It seems that online commentary and, likely, phone calls culminated with Bonhams choosing to do the right thing and shelving the whole auction. Embarrassing? Sure. But, it would’ve been far worse to let this collection of Frankenwatches run for another few weeks. The backlash would have been bloody.
Would have been? Is. Not only does Bonhams’ authentication failure cast doubt on the [formerly] respected auction house forevermore, it gives the entire watch auction business a black eye.
The scandal at a top five auctioneer – and a scandal is what it is – will make entry-level watch buyers and big time playas extremely leery. Examples like this should send a shudder down the spine of any watch collector:
Lot 801 — Seiko 6105-8000
Right out of the chute the Bonhams Seiko auction sets a low standard with Lot 801. This 6105-8000 (the watch that preceded the 6105 “Willard”) is one to stay away from. Why is that?
A look at the case back shows a 1968 serial number — the first number is an “8” — and it also reads water proof. Flipping it over, we see the dial says “resist”. The two should match and this should be a “Proof” dial.
According to Fratello, this practice isn’t an anomaly. Not for Bonhams Seiko auction and not for all watch auctions. They caution buyers to approach bidding with extreme skepticism:
What it does underscore is a lesson that we preach time and time again. Namely, auction houses cannot be trusted to vet watches. They don’t do the job on million-dollar lots, and they clearly don’t do it for €150 lots. Do your homework or risk being very very sorry.
I’ve heard hide nor hair of “mistakes” (a.k.a., scams) at the million dollar end of the watch auction market. What does that tell you? Equally, what kind of homework could a buyer do to ensure a watch isn’t a Frankenwatch or fake?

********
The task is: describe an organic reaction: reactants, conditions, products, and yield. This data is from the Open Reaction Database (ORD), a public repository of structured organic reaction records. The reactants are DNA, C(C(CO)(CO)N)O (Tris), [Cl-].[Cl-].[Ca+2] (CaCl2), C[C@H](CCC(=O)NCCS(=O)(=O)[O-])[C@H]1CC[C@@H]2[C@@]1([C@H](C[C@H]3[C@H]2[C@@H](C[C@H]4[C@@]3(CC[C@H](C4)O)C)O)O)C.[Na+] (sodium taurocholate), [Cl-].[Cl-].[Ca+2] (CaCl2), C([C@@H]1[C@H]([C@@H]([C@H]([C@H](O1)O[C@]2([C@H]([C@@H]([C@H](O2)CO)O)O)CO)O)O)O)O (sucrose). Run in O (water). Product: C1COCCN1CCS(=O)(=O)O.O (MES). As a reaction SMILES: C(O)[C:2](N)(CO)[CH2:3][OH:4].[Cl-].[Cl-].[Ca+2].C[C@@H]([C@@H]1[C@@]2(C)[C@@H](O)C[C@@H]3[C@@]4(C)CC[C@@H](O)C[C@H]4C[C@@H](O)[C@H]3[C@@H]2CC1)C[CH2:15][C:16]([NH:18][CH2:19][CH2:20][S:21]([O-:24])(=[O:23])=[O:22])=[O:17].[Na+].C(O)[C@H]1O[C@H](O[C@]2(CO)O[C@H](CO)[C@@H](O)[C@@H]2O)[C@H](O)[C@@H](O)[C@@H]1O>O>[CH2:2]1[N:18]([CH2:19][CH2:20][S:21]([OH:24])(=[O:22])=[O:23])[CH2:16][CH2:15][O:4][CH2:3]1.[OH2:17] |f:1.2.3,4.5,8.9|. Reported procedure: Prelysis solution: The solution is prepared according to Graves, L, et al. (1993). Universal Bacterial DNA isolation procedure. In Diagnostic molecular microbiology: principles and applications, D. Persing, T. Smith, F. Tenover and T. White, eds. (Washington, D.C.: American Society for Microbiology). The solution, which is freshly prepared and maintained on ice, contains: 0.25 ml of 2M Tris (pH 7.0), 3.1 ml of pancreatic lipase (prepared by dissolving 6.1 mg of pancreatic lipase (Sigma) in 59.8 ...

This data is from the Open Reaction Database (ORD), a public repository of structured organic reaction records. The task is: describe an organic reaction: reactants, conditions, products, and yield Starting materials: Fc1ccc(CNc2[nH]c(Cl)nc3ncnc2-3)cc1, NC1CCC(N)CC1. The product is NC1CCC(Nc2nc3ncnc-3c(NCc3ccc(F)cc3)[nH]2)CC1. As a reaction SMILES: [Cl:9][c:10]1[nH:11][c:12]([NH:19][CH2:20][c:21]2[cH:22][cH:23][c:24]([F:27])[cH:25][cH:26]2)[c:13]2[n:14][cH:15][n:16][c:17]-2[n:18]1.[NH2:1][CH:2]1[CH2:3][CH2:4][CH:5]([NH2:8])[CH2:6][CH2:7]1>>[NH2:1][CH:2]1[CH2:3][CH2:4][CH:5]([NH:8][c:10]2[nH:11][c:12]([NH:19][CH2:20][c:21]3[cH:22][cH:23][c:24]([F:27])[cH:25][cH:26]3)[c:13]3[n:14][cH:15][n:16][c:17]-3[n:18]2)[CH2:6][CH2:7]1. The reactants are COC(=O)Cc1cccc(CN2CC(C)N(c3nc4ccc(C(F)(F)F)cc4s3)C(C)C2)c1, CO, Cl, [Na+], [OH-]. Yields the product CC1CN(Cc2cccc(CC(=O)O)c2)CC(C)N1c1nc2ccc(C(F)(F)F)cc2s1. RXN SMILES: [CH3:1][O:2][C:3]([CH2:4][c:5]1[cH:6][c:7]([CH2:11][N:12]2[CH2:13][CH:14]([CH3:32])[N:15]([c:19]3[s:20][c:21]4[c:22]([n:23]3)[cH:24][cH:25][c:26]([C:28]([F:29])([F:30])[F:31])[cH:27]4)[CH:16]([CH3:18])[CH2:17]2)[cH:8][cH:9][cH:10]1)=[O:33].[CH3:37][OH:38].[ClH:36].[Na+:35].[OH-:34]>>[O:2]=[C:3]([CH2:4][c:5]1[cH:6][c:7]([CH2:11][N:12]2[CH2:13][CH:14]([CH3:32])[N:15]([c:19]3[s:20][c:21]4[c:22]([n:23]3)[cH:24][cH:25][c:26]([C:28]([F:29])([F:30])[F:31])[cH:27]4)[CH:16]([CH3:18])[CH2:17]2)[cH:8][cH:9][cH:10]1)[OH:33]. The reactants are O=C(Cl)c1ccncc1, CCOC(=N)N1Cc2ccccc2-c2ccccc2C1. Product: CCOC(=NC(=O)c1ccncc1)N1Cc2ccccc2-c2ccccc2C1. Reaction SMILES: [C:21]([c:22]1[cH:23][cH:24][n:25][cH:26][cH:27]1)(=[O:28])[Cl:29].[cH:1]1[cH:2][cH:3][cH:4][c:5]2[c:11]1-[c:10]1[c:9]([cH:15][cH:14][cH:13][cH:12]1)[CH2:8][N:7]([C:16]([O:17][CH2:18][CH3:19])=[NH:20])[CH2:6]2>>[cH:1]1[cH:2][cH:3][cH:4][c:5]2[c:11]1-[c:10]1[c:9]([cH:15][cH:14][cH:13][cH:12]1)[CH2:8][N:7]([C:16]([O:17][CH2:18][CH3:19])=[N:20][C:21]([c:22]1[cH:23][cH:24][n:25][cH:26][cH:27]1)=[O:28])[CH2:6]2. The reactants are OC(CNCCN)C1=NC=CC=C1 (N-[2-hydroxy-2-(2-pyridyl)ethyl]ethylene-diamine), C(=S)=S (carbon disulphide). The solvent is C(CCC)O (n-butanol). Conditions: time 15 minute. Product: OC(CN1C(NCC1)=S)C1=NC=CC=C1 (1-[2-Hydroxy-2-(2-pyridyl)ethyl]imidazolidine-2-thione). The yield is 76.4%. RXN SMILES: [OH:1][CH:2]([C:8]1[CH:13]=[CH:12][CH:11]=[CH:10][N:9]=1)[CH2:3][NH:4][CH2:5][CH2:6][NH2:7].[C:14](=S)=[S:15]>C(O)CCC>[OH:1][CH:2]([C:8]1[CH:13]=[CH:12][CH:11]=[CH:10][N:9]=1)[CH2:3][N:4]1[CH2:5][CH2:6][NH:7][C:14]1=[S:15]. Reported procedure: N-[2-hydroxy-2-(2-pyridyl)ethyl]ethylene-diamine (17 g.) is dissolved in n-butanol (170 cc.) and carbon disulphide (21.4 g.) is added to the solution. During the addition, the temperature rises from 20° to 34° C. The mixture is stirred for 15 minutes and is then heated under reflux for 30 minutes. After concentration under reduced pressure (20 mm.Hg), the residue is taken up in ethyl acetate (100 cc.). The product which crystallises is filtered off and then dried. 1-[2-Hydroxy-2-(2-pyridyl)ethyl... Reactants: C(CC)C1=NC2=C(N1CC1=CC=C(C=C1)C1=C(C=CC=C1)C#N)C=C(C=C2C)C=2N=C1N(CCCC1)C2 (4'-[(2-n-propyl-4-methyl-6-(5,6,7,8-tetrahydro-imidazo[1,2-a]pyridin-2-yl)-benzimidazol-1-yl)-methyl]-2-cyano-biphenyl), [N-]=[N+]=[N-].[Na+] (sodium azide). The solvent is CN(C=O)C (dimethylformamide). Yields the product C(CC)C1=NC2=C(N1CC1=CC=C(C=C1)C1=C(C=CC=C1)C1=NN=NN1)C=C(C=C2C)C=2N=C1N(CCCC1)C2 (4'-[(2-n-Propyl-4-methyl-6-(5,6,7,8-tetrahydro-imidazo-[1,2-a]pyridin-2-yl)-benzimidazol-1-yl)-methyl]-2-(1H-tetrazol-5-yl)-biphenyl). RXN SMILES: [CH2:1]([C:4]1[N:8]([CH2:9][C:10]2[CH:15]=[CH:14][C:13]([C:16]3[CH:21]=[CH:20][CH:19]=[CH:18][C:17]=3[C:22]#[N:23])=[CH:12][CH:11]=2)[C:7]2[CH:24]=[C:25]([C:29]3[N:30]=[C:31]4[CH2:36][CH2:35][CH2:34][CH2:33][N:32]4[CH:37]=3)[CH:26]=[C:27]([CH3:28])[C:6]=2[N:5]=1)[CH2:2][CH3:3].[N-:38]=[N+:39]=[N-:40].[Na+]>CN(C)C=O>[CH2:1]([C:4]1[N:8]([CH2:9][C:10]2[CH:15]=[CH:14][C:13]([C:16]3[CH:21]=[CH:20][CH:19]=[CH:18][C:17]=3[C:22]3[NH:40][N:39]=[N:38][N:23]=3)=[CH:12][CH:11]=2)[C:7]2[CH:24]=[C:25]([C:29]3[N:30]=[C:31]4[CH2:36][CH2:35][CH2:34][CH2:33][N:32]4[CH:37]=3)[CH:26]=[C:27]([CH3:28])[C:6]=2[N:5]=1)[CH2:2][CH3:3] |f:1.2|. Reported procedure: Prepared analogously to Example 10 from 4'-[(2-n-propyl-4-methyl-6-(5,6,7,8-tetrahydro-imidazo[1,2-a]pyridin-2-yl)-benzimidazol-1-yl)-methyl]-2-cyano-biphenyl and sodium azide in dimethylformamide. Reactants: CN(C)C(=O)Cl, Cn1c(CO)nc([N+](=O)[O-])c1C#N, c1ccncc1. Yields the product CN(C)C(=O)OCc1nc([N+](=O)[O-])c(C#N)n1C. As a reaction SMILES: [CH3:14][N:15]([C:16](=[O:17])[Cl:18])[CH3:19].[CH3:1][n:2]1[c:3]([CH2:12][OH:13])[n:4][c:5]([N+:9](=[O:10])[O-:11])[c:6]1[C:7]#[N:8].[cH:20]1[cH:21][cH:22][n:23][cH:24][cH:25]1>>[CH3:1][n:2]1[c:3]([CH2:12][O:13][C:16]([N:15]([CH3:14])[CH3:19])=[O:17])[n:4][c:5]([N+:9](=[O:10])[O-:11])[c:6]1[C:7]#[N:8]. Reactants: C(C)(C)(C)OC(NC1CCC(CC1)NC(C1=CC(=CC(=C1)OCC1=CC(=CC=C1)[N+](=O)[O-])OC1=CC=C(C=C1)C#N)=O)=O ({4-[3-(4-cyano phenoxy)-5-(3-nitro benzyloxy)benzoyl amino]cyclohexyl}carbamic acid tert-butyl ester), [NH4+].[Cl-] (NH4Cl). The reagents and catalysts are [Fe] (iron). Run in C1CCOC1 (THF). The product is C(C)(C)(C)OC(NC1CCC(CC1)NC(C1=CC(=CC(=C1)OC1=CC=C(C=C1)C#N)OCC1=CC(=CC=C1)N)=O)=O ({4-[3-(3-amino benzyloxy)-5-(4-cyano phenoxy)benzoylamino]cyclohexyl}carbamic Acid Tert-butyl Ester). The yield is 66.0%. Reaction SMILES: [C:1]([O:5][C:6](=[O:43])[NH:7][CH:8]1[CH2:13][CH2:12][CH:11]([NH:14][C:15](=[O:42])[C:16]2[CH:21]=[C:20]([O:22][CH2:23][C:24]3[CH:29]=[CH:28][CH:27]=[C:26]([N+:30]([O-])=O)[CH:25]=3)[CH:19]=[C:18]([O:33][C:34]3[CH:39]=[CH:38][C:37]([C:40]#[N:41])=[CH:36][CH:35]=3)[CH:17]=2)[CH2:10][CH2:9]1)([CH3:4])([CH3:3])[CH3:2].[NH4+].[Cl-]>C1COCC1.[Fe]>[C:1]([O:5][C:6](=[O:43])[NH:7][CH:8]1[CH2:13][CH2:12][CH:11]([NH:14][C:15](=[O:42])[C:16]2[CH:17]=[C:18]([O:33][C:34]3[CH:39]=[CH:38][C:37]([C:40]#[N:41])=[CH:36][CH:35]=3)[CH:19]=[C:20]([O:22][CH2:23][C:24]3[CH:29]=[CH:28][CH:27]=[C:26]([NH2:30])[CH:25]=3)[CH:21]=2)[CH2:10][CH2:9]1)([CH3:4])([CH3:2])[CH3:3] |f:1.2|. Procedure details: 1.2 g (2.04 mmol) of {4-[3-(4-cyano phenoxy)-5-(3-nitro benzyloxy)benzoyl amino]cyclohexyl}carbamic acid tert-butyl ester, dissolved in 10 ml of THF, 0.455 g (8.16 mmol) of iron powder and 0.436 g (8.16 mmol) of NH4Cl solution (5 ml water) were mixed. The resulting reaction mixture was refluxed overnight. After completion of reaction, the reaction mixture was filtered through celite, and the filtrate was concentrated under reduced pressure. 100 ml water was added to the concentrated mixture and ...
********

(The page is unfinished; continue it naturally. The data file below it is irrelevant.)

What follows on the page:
Surely the only way to properly vet a watch is to hire an expert to go hands-on. That’s simply not possible when buying a watch at auction. One depends on the auctioneer’s reputation. And if you can’t trust a major house like Bonhams, who can you trust?
Given this Frankenwatch Seiko scandal and Fratello’s unspecified reference to bogus high-priced horology, any sensible person has got be thinking, yeah, pass.
Bonhams sent their online Seiko auction into the black hole – stopping Internet sleuths from uncovering more “modified” Seikos. The Making Waves promo webpage remains online, with no mention of the cancellation.
Will an apology be forthcoming? If so, it’s already too late -Bonham’s missed the “golden 24 hours” of crisis management. They will pay for this mistake for years.
Thankfully, it’s not too late for watch buyers to realize the simple truth: buy your watches from someone you can trust – whether that’s a bricks-and-mortar dealer, online dealer, eBay seller or auction outfit. Someone who will quickly, efficiently and cheerfully put things right if they’re wrong.
As we’ve written before, in the world of pre-owned watches, horror stories abound. Finding a trustworthy seller isn’t easy, and it can be financially painful. But it’s worth the effort. Needless to say, Bonhams isn’t on that list.
UPDATE 1: Bonhams Seiko Sale Back On
UPDATE 2: Bonhams Fake Seikos Back Online
Does that mean I’m lucky to have the original watch lol. Almost by accident and I’m lucky the kids didn’t lose it since they’ve played with it a ton. I’m gonna watch guys do I had no clue what I was sitting on until my friend told me Seikos are worth money.
I have the original!!!!
The glass is kinda scuffed but no deep scratches
IIRC one of the updates chides previous polishing, so heed the Antiques Roadshow advice against buffing.